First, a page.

Friends Pay Tribute to Lee Garland at Memorial Gathering
Born James Santiago, Garland was perhaps the most well-known and accomplished makeup artist in the history of adult films before he passed away on Jan. 29 from prostate cancer. The gathering brought out more than 100 adult industry personalities, including numerous stars, directors and production professionals who honored him with personal stories and remembrances.
The hosts for the evening included three of Garland's closest friends, Dyanna Lauren, September Dawn and Shay Sights, who called all those who attended into the foyer of the private residence and asked for a moment of silence.
“Send your love and gratitude to Lee. Think about how much you loved him and what he meant to you,” Sights told the room. Sights then made a heartfelt speech, calling Garland “my best friend and mentor.”
Then Lauren sat down on the staircase next to Garland's portrait and spoke to the crowd.
“He made everybody a star, but no one noticed how much of a star he was. … Even a couple days before he crossed we went to visit him and he never lost his sense of humor. Even with the pain he was in he still wanted everyone to have a good time,” Lauren said.
Then Lauren asked everyone to “raise your glasses” and “put your hands together for the most spectacular human being all of us had in our lives.”
Dawn, a longtime wardrobe stylist who is also a partner in Adult Talent Managers, said that Garland recently “came to me in a dream.”
“He said, ‘You know I’m here, right? No, I’m really here,’” Dawn said. “I know he’s with me. ... He helped make me who I am as an artist. He taught me a lot about everything.”
Friends said Garland was much more than an outstanding makeup artist during his 20-plus years on the set. He was also a teacher, a peacekeeper and a confidante.
“I met him in 1999,” said former Vivid Girl Briana Banks. “He was one of my best friends. Besides doing my makeup we formed a close bond. We spent a lot of time together. He was a big part of my life.”
Banks continued, “He loved old movies and painting and he was an amazing artist. … I believe Lee never took advantage of people. He always looked out for everyone’s best interests.”
Garland became a fixture on high-profile movie shoots with every major studio, and in the process he became a favorite of several of adult's biggest stars. He did makeup extensively for companies such as Vivid, Wicked, Hustler and Club Jenna. In addition to his film production work, Garland also did the makeup and styling for hundreds of magazines and art books. He got into adult after several years in mainstream entertainment. Garland also was an actor, writer and occasional director.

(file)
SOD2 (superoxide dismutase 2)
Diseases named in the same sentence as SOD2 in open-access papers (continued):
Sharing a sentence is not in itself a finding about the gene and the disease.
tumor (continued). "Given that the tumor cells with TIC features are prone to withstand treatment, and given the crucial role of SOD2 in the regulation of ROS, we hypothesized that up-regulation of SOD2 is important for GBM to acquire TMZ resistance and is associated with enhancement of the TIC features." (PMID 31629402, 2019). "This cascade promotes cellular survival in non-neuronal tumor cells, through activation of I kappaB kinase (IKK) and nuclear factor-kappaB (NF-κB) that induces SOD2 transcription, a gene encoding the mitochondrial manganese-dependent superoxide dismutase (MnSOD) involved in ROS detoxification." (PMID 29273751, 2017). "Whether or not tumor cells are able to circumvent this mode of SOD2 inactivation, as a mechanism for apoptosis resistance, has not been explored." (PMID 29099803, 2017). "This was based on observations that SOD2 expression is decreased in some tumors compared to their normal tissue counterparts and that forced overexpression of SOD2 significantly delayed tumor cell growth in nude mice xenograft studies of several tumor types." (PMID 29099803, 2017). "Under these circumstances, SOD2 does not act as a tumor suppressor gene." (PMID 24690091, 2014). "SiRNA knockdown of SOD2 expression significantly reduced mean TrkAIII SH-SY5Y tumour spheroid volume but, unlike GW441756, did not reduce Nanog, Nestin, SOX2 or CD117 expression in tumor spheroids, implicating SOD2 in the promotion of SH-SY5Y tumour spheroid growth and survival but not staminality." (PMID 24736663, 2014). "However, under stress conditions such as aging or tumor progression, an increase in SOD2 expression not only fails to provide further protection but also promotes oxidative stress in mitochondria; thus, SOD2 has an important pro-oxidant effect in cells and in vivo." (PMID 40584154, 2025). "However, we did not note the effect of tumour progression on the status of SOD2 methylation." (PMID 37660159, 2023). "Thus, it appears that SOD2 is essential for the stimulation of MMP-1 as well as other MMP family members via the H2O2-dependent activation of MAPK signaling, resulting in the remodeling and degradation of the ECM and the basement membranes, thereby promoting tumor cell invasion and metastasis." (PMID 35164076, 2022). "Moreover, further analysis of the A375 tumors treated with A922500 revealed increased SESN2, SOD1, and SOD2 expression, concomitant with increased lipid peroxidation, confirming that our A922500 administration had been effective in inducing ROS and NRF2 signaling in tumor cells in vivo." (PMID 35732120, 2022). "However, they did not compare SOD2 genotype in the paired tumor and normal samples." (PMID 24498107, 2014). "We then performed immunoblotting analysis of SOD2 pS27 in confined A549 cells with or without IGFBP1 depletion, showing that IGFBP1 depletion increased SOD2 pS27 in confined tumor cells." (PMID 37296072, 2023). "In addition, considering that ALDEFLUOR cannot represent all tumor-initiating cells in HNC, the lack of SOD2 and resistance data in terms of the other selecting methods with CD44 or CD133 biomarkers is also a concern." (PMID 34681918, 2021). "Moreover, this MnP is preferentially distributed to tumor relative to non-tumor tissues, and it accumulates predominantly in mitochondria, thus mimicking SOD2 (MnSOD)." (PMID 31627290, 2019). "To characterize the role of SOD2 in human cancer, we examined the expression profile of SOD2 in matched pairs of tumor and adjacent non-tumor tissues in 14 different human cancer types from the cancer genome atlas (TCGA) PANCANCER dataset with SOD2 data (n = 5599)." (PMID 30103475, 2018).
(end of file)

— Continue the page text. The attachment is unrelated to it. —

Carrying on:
Wicked Girl Jessica Drake said she met Garland on the set for her first movie for Wicked, “Dreamquest” in 1999.
“And I got into his chair for the first time on the set of ‘Shayla’s Web’ for Michael Ninn [in 2000],” Drake recalled. “He did all his signature things. He made my eyebrows amazing, my hair big and teased, and he did his smoky-eye, cue-tip magic that he’s famous for. I looked in the mirror and I barely recognized myself.”
Drake added, “Lee made so many of us so beautiful so many times.”
Wicked Pictures director Brad Armstrong called Garland “the ying to my yang” in his early days coming up in adult.
“I had the art directing background and did all the wardrobe and sets, and Lee did all my hair and makeup. It was the perfect fit back then. I was still new and very green,” said Armstrong, who met Garland in 1995.
Armstrong said that he also always knew when Garland was “off-duty.”
“He would disappear just long enough for you to notice and he’d return eyes glistening with a Cheshire cat look and we knew he had just smoked his off-duty joint,” Armstrong said with a laugh. “That was like him hanging the ‘off-duty’ sign on his chair.”
And on those occasions when the talent was not up to par, Armstrong said Garland would famously say, “I’m not a magician, I’m a makeup artist.”
Director Erica McLean, also an accomplished makeup artist, said she had just met Garland for the first time within the past six months.
“I always heard his name and everybody would say, ‘you have to meet Lee,’” McLean said. “When we finally met I told him, ‘I’ve heard about you forever. I’m extremely honored to meet you. From one artist to another I salute you.’ … I still feel his spirit very much here.”
Performer Kianna Dior said she was “the last person James did makeup on” in 2010.
“He was really, really sick but he still did a phenomenal job,” Dior said. “He loved all of us until the end. We were his life. Our business definitely lost somebody that was on our side. Wherever he is right now I know he is making it much nicer.”
Evil Angel director Jonni Darkko said Garland “pushed the envelope” with his style of makeup.
“I met him back when I worked for Stephen Hicks for Penthouse,” Darkko said. “He made all the girls feel great. He was such a fun spirit. … He was always fashionably late. And he did this dramatic makeup. You would always be like ‘whoa!’ He catapulted girls into their character. Girls were more confident with his artistic touch.”
Photographer Scott Preston said Garland’s gift was making girls who were “plain and ordinary into superstars.”
Meanwhile, Penthouse Studios president Kelly Holland, also a veteran director, said she spent many long nights on set with Garland and that “his personality is what I will remember.”
“I feel sorry for the younger talent who won’t get to experience the magic of Lee Garland,” Holland said.
Lisa Massaro, the former editorial director for Club magazine who is now a publicity specialist with Rising Star PR, articulated what many were feeling Sunday.
“I knew Lee Garland for a long time, but I didn’t know Lee Garland long enough,” Massaro said. “He expanded my world. I feel blessed to have known him. He lives as an eternal flame in my heart.”